Lagos lawyer, Mr.Femi Falana, SAN, has asked the National Judicial Council, NJC, to probe the circumstances behind the execution of a judgment bordering on the ownership of a parcel of land in Asokoro area of Abuja, the federal capital territory.
In a petition, which was copied to the Chief Judge of the Federal Capital Territory High Court, Abuja, Justice Lawal Gummi, the lawyer requested the authority to examine how one Mr. Imonkhuede Ohikhuare, who he said owned the land and the N1bn property built on it was ejected from the property.
Falana said Ohikhuare was forcibly evicted from the house upon a warrant of possession issued by Justice A.S. Umar of the FCT High Court, while an appeal against the judgment and an application for stay of execution were pending at the Abuja Division of the Court of Appeal.
Faulting the execution of the judgment delivered by Justice Umar on May 17, 2012, Falana said, “The judge did not only issue a warrant of possession before the time allowed by law, but he also deliberately issued a warrant of possession when none ought to have been issued at all. This is nothing but a naked abuse of judicial power.”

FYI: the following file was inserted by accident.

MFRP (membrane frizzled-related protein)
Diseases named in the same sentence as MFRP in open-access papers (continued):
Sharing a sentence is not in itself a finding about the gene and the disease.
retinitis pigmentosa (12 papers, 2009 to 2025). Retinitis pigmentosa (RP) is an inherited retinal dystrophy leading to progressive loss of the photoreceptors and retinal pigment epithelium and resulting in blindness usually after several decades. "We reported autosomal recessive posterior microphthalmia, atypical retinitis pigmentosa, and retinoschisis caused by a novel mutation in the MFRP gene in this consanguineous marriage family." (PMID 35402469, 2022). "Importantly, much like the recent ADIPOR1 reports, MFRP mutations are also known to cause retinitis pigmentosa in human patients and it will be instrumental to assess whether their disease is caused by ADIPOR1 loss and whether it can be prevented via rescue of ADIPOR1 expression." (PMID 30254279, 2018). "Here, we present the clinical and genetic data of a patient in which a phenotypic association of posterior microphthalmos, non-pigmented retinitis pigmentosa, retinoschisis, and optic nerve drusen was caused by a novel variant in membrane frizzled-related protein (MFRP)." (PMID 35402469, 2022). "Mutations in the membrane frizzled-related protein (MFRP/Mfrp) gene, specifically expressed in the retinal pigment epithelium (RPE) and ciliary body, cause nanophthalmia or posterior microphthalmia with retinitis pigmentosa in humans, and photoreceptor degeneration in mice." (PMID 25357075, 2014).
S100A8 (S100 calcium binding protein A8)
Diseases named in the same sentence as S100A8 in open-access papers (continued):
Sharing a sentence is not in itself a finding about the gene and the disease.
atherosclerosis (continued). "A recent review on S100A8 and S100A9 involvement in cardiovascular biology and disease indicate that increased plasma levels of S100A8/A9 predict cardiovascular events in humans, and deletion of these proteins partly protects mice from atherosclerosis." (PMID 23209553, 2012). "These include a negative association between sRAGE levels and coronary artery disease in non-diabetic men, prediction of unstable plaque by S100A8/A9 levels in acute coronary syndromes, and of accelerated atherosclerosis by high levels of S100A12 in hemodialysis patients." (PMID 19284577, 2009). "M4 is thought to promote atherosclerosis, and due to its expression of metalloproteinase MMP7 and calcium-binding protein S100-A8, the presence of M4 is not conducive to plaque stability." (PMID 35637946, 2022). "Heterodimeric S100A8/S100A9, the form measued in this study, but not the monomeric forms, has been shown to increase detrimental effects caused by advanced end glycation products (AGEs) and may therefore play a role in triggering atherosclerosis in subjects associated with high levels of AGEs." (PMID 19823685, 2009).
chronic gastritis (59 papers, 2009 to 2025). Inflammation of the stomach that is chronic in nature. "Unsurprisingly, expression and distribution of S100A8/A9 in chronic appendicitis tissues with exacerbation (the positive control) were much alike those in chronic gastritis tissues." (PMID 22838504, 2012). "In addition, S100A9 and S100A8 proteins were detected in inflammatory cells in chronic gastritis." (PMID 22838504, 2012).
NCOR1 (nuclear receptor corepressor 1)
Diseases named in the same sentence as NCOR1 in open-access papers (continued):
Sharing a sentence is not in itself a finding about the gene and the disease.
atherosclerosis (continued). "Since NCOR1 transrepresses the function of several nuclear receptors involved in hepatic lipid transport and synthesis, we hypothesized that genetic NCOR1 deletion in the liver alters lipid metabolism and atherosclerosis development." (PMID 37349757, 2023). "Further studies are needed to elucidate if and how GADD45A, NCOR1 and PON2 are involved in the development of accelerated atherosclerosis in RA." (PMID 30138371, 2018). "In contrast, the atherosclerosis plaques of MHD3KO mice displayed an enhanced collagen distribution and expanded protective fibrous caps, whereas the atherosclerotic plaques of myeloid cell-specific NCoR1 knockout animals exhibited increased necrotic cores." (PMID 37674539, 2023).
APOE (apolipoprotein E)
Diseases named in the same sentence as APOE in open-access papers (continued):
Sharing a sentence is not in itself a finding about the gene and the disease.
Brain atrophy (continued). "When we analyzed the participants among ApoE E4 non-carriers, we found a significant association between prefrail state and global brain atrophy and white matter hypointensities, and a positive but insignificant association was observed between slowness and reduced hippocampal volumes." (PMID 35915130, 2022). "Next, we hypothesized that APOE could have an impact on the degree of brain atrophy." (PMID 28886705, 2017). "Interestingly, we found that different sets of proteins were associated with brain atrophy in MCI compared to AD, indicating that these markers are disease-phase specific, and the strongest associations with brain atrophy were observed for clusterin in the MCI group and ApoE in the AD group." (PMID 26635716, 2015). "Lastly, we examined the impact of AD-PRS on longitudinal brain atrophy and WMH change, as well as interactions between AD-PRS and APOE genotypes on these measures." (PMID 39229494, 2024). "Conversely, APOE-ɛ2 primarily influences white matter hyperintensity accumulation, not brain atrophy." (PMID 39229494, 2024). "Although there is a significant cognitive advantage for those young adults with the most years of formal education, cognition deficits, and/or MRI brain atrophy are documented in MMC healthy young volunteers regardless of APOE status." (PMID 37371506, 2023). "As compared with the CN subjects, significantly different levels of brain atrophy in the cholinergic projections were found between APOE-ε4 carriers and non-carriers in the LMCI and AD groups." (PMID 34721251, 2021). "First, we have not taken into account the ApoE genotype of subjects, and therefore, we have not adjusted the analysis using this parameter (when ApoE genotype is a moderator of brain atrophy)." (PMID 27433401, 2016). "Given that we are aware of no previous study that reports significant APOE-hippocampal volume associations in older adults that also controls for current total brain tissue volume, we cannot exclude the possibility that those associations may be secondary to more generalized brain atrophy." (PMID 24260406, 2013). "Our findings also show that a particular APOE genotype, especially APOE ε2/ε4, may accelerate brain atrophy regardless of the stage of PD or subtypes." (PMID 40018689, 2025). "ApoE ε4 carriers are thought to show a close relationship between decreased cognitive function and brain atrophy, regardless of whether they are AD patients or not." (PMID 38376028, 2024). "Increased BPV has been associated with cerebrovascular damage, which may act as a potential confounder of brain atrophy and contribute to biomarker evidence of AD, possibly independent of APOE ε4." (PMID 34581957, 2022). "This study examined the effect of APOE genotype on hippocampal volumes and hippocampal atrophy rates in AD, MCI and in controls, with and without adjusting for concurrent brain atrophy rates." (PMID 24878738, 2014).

Criticizing the order of the court, the lawyer argued that the writ of possession issued by the court was only appropriate for a judgment obtained against a tenant by his landlord or for recovery of possession of premises.
He submitted, “It is a land matter dispute and the judgment the plaintiff was given against the defendants was not for delivery up of possession of premises which belonged to the plaintiff, a landlord, but held over by a recalcitrant tenant.
“Assuming, without accepting that the judgment contained an order for possession, along with the declaratory, mandatory and injunctive reliefs granted by the judge, that order for possession can only be enforced pursuant to the Sheriff and Civil Process Act, and the Judgment Enforcement Rules, made thereunder, with requisite Forms being used in the circumstances.”
He added that it was illegal for the judge to have issued a writ of possession within, “only six days (including Saturday and Sunday)”, instead of fourteen days after delivery of judgment, as stipulated by law.